Today I have decided to go back to the series that I have started about a year ago regarding the functioning and attributions of the EU-institutions: after having reviewed the Council, the Parliament and the Commission, we are going to talk about the Court of Justice of the European Union (CJEU), currently composed of the European Court of Justice (ECJ) and the European General Court (EGC).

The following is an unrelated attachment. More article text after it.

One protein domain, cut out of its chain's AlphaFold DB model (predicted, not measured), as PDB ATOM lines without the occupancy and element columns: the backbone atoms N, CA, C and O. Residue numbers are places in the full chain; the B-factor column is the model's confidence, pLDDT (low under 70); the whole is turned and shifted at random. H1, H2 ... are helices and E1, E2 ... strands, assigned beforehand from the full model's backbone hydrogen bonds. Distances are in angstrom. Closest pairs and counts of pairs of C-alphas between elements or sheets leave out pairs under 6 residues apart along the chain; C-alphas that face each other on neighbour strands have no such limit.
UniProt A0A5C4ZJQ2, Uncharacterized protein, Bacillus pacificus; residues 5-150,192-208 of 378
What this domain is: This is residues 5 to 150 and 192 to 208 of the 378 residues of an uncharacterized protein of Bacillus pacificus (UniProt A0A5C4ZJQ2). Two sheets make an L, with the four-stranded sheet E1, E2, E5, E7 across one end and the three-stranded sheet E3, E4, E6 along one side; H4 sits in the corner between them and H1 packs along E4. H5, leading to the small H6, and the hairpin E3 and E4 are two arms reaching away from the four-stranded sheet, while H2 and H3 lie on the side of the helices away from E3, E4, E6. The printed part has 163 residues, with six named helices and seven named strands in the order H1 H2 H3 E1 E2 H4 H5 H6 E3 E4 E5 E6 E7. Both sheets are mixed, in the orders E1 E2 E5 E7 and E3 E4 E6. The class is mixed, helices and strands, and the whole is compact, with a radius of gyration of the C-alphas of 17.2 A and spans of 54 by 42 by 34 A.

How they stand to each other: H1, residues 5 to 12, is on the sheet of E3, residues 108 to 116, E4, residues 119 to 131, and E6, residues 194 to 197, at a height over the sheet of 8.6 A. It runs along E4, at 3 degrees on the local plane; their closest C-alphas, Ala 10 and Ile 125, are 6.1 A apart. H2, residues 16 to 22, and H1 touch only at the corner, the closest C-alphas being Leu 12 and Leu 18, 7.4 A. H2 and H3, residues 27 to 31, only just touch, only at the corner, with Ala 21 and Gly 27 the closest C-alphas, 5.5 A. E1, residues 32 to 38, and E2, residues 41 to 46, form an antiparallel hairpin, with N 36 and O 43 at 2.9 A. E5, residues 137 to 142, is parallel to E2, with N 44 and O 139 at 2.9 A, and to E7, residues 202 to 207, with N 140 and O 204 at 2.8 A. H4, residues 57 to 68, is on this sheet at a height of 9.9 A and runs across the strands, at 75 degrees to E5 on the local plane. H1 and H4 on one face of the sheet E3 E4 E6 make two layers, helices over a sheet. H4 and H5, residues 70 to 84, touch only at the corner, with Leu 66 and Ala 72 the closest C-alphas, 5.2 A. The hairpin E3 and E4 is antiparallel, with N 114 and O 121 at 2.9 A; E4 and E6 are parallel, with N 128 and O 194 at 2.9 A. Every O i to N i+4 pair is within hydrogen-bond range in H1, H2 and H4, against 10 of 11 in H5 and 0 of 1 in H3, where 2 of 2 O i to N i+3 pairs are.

The functioning of the CJEU (originally called the Court of Justice of the European Communities CJEC) is determined by the treaties. The protocols setting its status are annexed to the treaties and must hence be taken into account since protocols have the same status as treaties since the judgement „Groupement des Industries Sidérurgiques Luxembourgeoises v High Authority of the European Coal and Steel Community“ dating from 1956. The treaties also contemplated the creation of a jurisdiction of first instance, and so on October, 24th 1988, a decision of the Commission set the record straight by creating the Court of First Instance (CFI). As you may have understood, there were hence two different jurisdictions (the CJEC and the CFI), and the EU was hence forced to define a set of links and rules regarding the powers of each of these instances: the Treaty of Maastricht inserts provisions related to the CFI via art. 254, and the CJEC was modified by the Lisbon Treaty to become the Court of Justice of the European Union (CJEU) – remember that the Lisbon Treaty first replaced the term „European Communities“ with „European Union“. However, it does not exactly represent the same jurisdiction: the CJEU encompasses the former CJEC (now called European Court of Justice ECJ), the CFI (now European General Court EGC) and the European Union Civil Service Tribunal (dissoluted in 2016, so we will leave it aside) – yes, the Lisbon Treaty was meant to make things simpler. There are hence two jurisdictions within the CJEU that we will study: the ECJ and the EGC.